Although they are very different industries, electric cars and biofuels face a similar problem: their products receive a significant boost from government policy, but they still have to entice consumers to purchase government-endorsed products that are more expensive and, at the same time, don’t perform as well as incumbent products.

The government’s broad-brush approach to the problem has been ineffective. Hefty tax credits for those who buy electric cars (and who ends up paying for those credits, anyway?) and fuel mandates for biofuel producers have yet to persuade consumers to make the switch.

This sentiment is backed up in recent sales figures: Worldwide sales of the Nissan Leaf since 2010 reached 170,000 last month. In comparison, Honda sold 388,374 Accords in the US in 2014 alone. Ford President and CEO Mark Fields also stated recently that the adoption rates for electric vehicles are lower than anticipated, with consumers sticking to their conventional gasoline vehicles instead.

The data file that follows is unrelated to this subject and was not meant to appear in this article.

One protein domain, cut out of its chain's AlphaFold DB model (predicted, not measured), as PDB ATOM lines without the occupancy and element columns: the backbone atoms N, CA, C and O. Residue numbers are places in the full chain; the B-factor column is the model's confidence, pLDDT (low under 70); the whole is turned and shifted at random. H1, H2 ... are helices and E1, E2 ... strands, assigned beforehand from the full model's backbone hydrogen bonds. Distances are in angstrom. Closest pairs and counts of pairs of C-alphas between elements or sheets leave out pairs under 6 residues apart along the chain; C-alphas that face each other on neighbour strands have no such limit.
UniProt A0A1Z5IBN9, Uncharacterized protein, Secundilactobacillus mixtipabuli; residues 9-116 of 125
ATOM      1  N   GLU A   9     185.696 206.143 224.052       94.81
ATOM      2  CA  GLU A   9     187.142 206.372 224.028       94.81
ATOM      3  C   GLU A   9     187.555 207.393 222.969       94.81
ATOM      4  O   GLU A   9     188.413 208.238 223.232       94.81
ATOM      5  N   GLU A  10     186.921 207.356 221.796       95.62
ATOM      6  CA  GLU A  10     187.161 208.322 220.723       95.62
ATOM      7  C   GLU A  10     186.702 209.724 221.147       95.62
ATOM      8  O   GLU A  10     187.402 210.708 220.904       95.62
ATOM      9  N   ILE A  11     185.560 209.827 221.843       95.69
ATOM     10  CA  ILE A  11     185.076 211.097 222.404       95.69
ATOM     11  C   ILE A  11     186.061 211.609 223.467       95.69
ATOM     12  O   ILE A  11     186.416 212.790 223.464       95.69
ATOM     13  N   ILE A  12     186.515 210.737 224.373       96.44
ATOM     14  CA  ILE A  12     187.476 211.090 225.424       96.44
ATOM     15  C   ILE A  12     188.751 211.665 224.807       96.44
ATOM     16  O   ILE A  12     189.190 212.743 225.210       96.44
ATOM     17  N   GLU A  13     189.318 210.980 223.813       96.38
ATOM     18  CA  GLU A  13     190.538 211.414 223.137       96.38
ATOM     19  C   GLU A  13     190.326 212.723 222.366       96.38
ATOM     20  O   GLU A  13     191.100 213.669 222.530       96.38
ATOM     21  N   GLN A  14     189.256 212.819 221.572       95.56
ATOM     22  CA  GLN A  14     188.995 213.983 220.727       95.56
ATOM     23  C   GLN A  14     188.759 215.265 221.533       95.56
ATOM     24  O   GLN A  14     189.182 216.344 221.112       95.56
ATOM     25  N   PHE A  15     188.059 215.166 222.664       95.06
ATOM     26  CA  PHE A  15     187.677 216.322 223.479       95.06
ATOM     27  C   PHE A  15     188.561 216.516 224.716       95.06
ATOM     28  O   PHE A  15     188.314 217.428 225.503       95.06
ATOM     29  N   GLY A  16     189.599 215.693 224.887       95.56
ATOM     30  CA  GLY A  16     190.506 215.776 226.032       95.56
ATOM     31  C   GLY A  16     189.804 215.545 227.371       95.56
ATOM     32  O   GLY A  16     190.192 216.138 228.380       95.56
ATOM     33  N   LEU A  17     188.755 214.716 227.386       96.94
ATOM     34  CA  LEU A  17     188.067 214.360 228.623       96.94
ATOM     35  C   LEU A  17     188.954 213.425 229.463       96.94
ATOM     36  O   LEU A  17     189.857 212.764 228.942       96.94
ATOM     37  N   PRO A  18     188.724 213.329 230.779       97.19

So, how can these industries bring in new customers? The solution is simple: make your products cheaper even if it means taking a loss. Selling electric vehicles at a lower price, or making fuels like E85 widely available and cheaper than petroleum fuels will give consumers the immediate incentive to buy the products. If E85 was cheaper, for example, perhaps motorists would ignore the poor mileage and higher cost-per-mile expenses.

Of course, some may think it sounds absurd to ask these industries to absorb losses in order to sell more product. But it is no less absurd than having taxpayers reach into their wallet every time somebody wants to buy an electric car. Nor is it any less absurd than biofuel producers expecting the oil industry to build its infrastructure for them.

However, absurdity has not been an obstacle for the government in the past. But we can always hope it will become one in the future.